Bayesian or Orthodox: Where do your intuitions fall?

Consider the following scenarios and see what your intuitions tell you. You might reject all the answers or feel attracted to more than one. Real research questions do not have pat answers. See if, nonetheless, you have clear preferences for one or a couple of answers over another. Almost all answers are consistent either with some statistical approach or with what a large section of researchers do in practice, so do not worry about picking out the one ‘right’ answer (though, given certain assumptions, I will argue that there is one right answer!).

1) You have run the 20 subjects you planned and obtain a p value of .08. Despite predicting a difference, you know this won’t be convincing to any editor and run 20 more subjects. SPSS now gives a p of .01. Would you:
a) Submit the study with all 40 participants and report an overall p of .01?
b) Regard the study as non-significant at the 5% level and stop pursuing the effect in question, as each individual 20-subject study had a p of .08?
c) Use a method of evaluating evidence that is not sensitive to your intentions concerning when you planned to stop collecting subjects, and base conclusions on all the data?

2) After collecting data in a three-way design  you find an unexpected partial two-way interaction, specifically you obtain a two-way interaction (p = .03) for just the males and not the females. After talking to some colleagues and reading the literature you realise there is a neat way of accounting for these results: certain theories can be used to predict the interaction for the males but they say nothing about females. Would you:
a) Write up the introduction based on the theories leading to a planned contrast for the males, which is then significant?
b) Treat the partial two-way as non-significant, as the three-way interaction was not significant, and the partial interaction won’t survive any corrections for post hoc testing?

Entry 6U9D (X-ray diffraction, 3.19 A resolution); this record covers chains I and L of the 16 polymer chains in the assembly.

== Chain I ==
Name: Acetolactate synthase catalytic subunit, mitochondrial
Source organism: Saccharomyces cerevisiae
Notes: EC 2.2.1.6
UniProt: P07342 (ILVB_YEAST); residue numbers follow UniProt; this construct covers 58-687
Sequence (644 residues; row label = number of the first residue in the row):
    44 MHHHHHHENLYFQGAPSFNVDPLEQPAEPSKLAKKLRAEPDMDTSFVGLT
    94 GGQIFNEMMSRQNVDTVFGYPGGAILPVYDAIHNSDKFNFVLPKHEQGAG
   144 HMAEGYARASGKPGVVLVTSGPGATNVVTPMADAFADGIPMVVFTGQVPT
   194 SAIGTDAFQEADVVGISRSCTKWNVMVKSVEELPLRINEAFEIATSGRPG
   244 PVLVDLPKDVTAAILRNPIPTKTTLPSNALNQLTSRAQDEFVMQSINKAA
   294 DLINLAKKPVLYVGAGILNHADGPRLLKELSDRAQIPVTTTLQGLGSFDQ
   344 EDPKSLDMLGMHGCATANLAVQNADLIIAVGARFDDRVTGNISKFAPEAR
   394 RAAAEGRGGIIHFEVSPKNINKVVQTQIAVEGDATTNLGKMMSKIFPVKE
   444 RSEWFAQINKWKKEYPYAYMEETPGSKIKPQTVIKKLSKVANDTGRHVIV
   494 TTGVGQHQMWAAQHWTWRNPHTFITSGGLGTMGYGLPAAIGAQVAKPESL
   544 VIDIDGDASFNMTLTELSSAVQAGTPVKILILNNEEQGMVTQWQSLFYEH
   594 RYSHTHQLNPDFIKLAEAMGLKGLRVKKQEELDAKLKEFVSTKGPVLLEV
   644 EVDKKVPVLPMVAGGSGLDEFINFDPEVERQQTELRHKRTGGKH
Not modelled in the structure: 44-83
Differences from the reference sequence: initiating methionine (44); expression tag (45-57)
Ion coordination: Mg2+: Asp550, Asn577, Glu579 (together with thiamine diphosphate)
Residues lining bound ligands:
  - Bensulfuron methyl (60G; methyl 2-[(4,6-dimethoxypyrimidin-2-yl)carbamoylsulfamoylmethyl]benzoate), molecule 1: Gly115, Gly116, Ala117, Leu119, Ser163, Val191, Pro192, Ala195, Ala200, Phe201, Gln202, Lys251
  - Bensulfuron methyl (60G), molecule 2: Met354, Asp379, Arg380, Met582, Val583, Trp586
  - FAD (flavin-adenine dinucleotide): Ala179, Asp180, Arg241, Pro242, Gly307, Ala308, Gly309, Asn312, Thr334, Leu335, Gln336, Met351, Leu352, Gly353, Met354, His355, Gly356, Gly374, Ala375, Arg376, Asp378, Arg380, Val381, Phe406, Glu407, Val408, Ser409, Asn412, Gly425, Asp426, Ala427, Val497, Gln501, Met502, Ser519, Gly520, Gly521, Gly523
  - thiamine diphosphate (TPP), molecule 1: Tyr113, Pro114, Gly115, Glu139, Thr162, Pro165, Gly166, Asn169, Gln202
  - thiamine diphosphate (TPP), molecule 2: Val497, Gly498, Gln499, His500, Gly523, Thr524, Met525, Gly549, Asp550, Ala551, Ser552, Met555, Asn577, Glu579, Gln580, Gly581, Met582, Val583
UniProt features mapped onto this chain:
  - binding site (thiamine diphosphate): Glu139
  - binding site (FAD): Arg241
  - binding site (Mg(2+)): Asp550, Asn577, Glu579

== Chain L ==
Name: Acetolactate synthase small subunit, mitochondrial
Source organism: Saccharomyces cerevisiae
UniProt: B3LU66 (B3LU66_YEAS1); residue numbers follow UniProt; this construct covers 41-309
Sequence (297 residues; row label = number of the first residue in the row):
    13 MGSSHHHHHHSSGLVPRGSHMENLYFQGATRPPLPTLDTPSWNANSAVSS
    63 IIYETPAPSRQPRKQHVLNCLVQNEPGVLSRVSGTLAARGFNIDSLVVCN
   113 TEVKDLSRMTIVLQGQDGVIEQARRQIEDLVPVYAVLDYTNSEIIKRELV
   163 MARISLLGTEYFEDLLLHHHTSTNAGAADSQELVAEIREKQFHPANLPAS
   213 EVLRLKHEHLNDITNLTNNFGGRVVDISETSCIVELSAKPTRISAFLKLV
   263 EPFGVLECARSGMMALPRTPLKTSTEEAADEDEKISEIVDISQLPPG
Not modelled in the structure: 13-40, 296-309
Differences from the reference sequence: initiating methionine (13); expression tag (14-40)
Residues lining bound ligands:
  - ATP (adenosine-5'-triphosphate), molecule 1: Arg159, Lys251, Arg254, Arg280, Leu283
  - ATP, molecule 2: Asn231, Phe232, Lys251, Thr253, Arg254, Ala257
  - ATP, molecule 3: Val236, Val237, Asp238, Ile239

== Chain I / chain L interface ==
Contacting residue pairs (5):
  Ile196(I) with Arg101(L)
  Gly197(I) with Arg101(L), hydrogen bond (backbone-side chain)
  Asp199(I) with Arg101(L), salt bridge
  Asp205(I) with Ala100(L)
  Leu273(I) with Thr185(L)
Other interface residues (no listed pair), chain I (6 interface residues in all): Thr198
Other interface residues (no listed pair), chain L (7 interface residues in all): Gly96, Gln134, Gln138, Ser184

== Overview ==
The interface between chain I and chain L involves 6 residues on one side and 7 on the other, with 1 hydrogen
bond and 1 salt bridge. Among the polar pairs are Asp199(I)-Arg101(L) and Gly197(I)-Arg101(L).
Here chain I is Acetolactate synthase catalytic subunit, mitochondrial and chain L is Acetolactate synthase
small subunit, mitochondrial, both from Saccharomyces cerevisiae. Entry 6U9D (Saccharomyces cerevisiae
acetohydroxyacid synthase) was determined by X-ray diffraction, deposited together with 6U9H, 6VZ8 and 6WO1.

c) Determine how strong the evidence of the partial two-way interaction is for the theory you put together to explain it, with no regard to whether you happen to think of the theory before seeing the data or afterwards, as all sorts of arbitrary factors could influence when you thought of a theory?

3) You explore five possible ways of inducing subliminal perception as measured with priming. Each method interferes with vision in a different way. The test for each method has a power of 80% for a 5% significance level to detect the size of priming produced by conscious perception. Of these methods, the results for four are non-significant and one, the Continuous Flash Suppression, is significant, p = .03, with a priming effect numerically similar in size to that found with conscious perception. Would you:
a) Report the test as p=.03 and conclude there is subliminal perception for this method?
b) Note that when a Bonferoni-corrected significance value of .05/5 is used, all tests are non-significant, and conclude subliminal perception does not exist by any of these methods?
c) Regard the strength of evidence provided by these data for subliminal perception produced by Continuous Flash Suppression to be the same regardless of whether or not four other rather different methods were tested?

4) A theory predicts a difference in reaction time between two conditions.  A previous study finds a significant difference between the conditions of 20 seconds, with a Cohen’s dz of 0.5. You wish to replicate in your lab. In order to obtain a conventional power of 80% you run 35 subjects and find a t of 1.0 and a p of .32. Would you
a) conclude that under the conditions of your replication experiment there is no effect?
b) conclude that null results are never informative and withhold judgment about whether there is an effect or not?
c) realise that while 20 seconds is a likely value given the theory being tested, the difference could in fact be 15 seconds either side of this value and still be consistent with the theory. You treat the evidence as inconclusive; e.g. your certainty in the theory might go down modestly from being about 65% to a bit more than 50%, and so you decide to run more subjects until the evidence more strongly supports the null over the theory or the theory over the null?

5) You look up the evidence for a new expensive weight loss pill. Use of the pill resulted in significant weight loss after 3 months daily ingestion with a before-after Cohen’s dz of 1.0 with n=10 subjects giving a p of .01. In addition, you accept that there are no adverse side effects. Would you:
a) Reject the null hypothesis of no change and buy a 3 month’s supply?
b) Decide 10 subjects does not provide enough evidence to base a decision on when it comes to taking a drug, withhold judgment for the time being, and help sponsor a further study?
c) Decide that in a 3-month period you would like to loose between 10-15kg. In fact, despite the high standardised effect size, the raw mean weight loss in the study was 2kg. The evidence that the pill uses a mechanism producing 0-10 kg loss (which you are not interested in) rather than 10-15kg (which you are) is overwhelming. You have sufficient data to decide not to buy the pill?